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Apr 16, 2019 17:00 JST
Science and Technology of Advanced Materials
Quantum dot imaging advances
Luminescing nanosized crystals are showing promise for peering deeply into body tissues, but first they need to be made safe.
Tsukuba, Japan, Apr 16, 2019 - (ACN Newswire) - Investigations of 'quantum dots' for looking deeply into body tissues are rapidly evolving, but more work is required to ensure they are safe, according to a review published in the journal Science and Technology of Advanced Materials.
Neuron Imaging: Quantum dots can be attached to selected proteins. Imaging their emission in real time (red traces in this snapshot) allows to study the diffusion of proteins inside brain neurons. Scale bar: 5 microns. Credit: Modi, S. et al. Nanoscale 2018, 10/CC-BY
Quantum dots are tiny, nanometer-sized crystals that can be made from a variety of chemical elements and that can emit light in different colors according to their size. Research on their use for looking into the body and 'seeing' tissues, a variety of techniques collectively referred to as biological imaging, has been rapidly evolving since the 1990s.
Quantum dots that absorb and emit near-infrared light waves are allowing researchers to look deeper into tissues than ever before. This is because infrared light scatters less in the human body than other wavelengths, providing clearer images than conventional fluorescent imaging techniques.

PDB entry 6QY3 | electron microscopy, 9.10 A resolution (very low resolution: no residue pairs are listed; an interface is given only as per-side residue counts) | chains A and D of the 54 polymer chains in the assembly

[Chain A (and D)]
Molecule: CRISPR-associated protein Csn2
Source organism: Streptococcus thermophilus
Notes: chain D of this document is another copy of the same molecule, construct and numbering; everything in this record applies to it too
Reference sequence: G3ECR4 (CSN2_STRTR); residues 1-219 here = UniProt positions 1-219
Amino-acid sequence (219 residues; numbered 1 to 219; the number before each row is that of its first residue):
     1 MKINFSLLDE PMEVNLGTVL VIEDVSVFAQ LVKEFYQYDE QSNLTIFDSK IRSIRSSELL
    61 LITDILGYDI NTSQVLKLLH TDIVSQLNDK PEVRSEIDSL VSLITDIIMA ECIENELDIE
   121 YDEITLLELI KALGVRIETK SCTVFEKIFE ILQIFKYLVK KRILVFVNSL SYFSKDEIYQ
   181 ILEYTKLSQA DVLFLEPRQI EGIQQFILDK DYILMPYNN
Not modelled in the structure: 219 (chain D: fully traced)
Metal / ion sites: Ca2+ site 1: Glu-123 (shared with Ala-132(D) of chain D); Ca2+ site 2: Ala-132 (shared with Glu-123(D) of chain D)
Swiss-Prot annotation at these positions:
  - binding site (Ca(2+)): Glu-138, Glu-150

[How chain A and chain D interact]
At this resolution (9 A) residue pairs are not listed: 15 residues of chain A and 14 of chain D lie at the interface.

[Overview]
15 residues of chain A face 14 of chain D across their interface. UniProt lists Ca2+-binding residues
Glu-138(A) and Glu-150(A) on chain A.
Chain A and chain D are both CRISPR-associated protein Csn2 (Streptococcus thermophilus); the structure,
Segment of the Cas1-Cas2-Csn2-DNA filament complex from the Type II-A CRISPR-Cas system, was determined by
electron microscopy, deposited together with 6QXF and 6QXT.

Researchers at Japan's National Institute for Materials Science reviewed the latest studies on near-infrared quantum dots. Studies have shown that they can be used for whole body imaging of animals, or to target specific tissues, such as tumors and lymph nodes.
Quantum dots have been made from a variety of elements and their compounds, including cadmium selenide (CdSe), mercury telluride (HgTe), lead selenide (PbSe), lead sulfide (PbS), indium arsenide (InAs), or simply from silicon (Si) or carbon (C), just to name a few.
Quantum dots using cadmium and lead are particularly toxic to cells and tissues; these metals also pose a risk to the environment. Some researchers have tried reducing toxicity by using a special non-toxic shell, but these protected quantum dots are not as effective for imaging as non-coated, non-toxic ones based on carbon, silicon or germanium. Silicon quantum dots in particular are promising because they are safe and very efficient at emitting light.
The review team argues that near-infrared quantum dots show promise for biological imaging once safety issues are addressed. More effective methods for their fabrication are also required to obtain higher efficiencies.
For further information, contact:
International Center for Young Scientists
National Institute for Materials Science (NIMS)
International Center for Materials Nanoarchitectonics
National Institute for Materials Science (NIMS)
Press release distributed by ResearchSEA for Science and Technology of Advanced Materials.
Source: Science and Technology of Advanced Materials
Sectors: Electronics, Nanotechnology, BioTech
Copyright ©2021 ACN Newswire. All rights reserved. A division of Asia Corporate News Network.
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